This language thing can be tricky, and on some days, downright frustrating. The particular quirk of language that is the object of my strife today is that most every word has more than one meaning. In order to discern the intended meaning of a speaker/author, the context in which the word is used becomes critical. And to make matters even worse, science gets its geeky little hands on a word and gives it event more definitions!
Consider the word “external.” Dictonary.com lists 10 definitions! Three of those definitions are credited to fields of science. Yet none of them really tell us what external means in systems engineering.
Sometimes I like using this forum to share with you my reflections on recent support cases, and today that is my intention. I’ve had two calls in the last month where the meaning of external came in to play.
It seems too basic, right?
In systems engineering, an external is something outside the decomposition of the system. It’s commonly used to reference the interactions of your system with the elements in the systems context.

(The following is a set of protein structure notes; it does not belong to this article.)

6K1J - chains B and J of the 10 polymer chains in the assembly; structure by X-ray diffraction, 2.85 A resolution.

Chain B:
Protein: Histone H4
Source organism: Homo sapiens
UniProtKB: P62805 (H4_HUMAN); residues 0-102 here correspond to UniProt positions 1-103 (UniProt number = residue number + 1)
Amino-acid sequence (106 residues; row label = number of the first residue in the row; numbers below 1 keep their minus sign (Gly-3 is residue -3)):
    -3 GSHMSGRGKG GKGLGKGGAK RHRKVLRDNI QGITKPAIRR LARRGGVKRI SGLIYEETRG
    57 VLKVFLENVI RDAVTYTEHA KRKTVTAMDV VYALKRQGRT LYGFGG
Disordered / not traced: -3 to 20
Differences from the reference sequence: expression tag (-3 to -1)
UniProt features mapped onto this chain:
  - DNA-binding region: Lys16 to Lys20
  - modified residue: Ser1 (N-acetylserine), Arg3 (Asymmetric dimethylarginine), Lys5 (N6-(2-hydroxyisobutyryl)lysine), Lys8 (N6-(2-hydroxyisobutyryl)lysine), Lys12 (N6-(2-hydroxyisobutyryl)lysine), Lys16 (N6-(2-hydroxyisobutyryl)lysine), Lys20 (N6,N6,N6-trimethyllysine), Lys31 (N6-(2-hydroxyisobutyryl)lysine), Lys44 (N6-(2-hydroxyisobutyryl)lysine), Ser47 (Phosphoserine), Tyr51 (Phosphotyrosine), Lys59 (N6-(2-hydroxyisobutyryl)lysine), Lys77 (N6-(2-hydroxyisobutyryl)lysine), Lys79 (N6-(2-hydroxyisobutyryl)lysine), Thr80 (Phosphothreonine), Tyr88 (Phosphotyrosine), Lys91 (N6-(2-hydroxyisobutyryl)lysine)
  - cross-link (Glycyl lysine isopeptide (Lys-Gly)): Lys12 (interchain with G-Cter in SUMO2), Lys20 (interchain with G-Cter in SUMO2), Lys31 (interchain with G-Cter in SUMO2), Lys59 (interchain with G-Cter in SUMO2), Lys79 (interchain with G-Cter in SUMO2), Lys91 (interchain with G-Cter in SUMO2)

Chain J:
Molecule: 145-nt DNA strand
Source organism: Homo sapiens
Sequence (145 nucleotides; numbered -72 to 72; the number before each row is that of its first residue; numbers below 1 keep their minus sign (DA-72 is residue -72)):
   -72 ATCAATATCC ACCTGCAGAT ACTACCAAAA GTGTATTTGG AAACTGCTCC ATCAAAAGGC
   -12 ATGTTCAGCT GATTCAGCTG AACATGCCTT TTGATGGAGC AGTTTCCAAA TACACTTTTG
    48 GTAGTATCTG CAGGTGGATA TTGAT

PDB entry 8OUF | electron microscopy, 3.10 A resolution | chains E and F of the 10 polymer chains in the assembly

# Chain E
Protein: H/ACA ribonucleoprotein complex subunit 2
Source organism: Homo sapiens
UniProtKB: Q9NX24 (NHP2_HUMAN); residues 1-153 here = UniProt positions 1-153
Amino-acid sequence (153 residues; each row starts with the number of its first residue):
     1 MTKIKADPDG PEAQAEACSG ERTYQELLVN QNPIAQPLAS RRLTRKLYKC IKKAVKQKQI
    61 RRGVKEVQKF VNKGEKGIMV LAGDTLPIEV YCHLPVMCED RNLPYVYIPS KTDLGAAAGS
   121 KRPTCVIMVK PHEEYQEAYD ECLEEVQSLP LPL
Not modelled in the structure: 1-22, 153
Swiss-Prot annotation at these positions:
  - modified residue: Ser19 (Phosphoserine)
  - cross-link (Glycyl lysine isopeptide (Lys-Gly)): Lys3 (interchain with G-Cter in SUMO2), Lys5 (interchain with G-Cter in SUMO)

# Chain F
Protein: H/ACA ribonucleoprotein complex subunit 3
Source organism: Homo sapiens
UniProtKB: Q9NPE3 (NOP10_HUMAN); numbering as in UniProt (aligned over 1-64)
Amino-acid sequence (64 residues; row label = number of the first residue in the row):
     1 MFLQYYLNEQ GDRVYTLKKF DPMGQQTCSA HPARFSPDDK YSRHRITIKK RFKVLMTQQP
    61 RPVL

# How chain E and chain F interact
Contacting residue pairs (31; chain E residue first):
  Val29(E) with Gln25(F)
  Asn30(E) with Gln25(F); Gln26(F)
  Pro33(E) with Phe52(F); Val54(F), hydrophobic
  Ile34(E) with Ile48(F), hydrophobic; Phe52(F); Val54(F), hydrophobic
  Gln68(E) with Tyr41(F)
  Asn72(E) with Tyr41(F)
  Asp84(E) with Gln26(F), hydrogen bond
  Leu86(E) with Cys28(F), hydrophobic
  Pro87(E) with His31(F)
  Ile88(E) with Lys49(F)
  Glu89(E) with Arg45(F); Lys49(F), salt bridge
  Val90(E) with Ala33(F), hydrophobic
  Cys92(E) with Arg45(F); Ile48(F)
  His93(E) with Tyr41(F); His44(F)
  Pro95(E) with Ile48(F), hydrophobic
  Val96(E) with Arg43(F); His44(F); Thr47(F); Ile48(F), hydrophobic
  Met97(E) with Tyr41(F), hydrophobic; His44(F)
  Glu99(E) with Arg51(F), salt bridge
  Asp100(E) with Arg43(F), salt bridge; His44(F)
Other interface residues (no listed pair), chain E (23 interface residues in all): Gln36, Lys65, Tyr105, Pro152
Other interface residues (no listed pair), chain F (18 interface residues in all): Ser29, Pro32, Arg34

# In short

Most of my readers know this and may be wondering why I’m wandering down this trail.
The reality is, that as much as systems engineering attempts to define a “single version of the truth” or to be clear and unambiguous, it gave us two different uses of the same word!
When used on a block diagram, external has completely different meaning than when discussing your system as a whole. On the Physical Block and Interface Block diagrams, it simply means “not pictured here.” So, an element that may or may not be in the decomposition of an element in the view will be depicted on a block diagram as external if it has a direct relationship (relevant to the view) to one of the elements in the view. Being in the decomposition of an element in the view is not a factor here.
It’s a lot like the high school yearbook. You miss the one day where your team has their yearbook picture taken, and you’re not in. Instead, in the caption, you are “not pictured here.” You have a direct relationship to the people pictured, but you aren’t.
In a discipline where clarity of language is key to our success, it’s critical that we be aware of this dual meaning. Our field does emphasize singularity of meaning and this is one of the extremely rare circumstances that there are two meanings.